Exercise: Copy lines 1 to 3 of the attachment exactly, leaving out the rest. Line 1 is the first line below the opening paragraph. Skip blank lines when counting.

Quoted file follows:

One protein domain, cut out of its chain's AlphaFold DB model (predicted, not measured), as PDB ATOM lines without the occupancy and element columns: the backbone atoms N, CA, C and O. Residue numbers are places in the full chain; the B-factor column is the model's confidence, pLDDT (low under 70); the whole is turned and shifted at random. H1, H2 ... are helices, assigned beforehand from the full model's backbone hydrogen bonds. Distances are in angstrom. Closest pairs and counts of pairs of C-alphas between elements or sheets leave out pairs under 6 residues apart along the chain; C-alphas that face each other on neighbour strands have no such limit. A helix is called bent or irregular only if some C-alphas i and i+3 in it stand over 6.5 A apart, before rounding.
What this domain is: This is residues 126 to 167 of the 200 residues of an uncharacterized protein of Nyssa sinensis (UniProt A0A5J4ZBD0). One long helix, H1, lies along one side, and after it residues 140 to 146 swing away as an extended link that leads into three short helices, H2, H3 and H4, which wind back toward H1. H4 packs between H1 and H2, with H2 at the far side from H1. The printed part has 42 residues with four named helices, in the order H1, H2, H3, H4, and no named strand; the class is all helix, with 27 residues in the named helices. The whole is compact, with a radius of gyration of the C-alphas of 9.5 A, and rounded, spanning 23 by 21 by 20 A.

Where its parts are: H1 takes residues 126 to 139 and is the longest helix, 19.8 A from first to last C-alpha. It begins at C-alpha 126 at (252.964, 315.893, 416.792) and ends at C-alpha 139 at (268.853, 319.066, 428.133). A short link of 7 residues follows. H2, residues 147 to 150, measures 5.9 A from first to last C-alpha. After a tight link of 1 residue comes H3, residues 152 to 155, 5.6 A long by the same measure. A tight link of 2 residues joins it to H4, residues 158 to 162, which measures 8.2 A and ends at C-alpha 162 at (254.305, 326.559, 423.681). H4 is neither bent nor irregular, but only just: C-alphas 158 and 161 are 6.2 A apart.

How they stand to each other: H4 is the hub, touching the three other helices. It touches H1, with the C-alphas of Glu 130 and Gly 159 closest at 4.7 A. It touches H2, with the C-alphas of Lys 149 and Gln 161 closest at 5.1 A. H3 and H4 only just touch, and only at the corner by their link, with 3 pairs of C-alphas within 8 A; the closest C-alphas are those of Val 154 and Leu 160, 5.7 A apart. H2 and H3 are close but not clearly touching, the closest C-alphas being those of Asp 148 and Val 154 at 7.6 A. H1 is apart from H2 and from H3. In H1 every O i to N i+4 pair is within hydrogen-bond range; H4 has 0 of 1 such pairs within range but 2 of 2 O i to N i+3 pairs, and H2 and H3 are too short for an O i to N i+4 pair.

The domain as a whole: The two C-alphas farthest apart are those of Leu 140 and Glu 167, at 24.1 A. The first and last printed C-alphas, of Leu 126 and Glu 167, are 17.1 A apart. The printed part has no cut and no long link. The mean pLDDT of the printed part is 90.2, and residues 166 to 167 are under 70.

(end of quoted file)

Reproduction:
What this domain is: This is residues 126 to 167 of the 200 residues of an uncharacterized protein of Nyssa sinensis (UniProt A0A5J4ZBD0). One long helix, H1, lies along one side, and after it residues 140 to 146 swing away as an extended link that leads into three short helices, H2, H3 and H4, which wind back toward H1. H4 packs between H1 and H2, with H2 at the far side from H1. The printed part has 42 residues with four named helices, in the order H1, H2, H3, H4, and no named strand; the class is all helix, with 27 residues in the named helices. The whole is compact, with a radius of gyration of the C-alphas of 9.5 A, and rounded, spanning 23 by 21 by 20 A.

Where its parts are: H1 takes residues 126 to 139 and is the longest helix, 19.8 A from first to last C-alpha. It begins at C-alpha 126 at (252.964, 315.893, 416.792) and ends at C-alpha 139 at (268.853, 319.066, 428.133). A short link of 7 residues follows. H2, residues 147 to 150, measures 5.9 A from first to last C-alpha. After a tight link of 1 residue comes H3, residues 152 to 155, 5.6 A long by the same measure. A tight link of 2 residues joins it to H4, residues 158 to 162, which measures 8.2 A and ends at C-alpha 162 at (254.305, 326.559, 423.681). H4 is neither bent nor irregular, but only just: C-alphas 158 and 161 are 6.2 A apart.

How they stand to each other: H4 is the hub, touching the three other helices. It touches H1, with the C-alphas of Glu 130 and Gly 159 closest at 4.7 A. It touches H2, with the C-alphas of Lys 149 and Gln 161 closest at 5.1 A. H3 and H4 only just touch, and only at the corner by their link, with 3 pairs of C-alphas within 8 A; the closest C-alphas are those of Val 154 and Leu 160, 5.7 A apart. H2 and H3 are close but not clearly touching, the closest C-alphas being those of Asp 148 and Val 154 at 7.6 A. H1 is apart from H2 and from H3. In H1 every O i to N i+4 pair is within hydrogen-bond range; H4 has 0 of 1 such pairs within range but 2 of 2 O i to N i+3 pairs, and H2 and H3 are too short for an O i to N i+4 pair.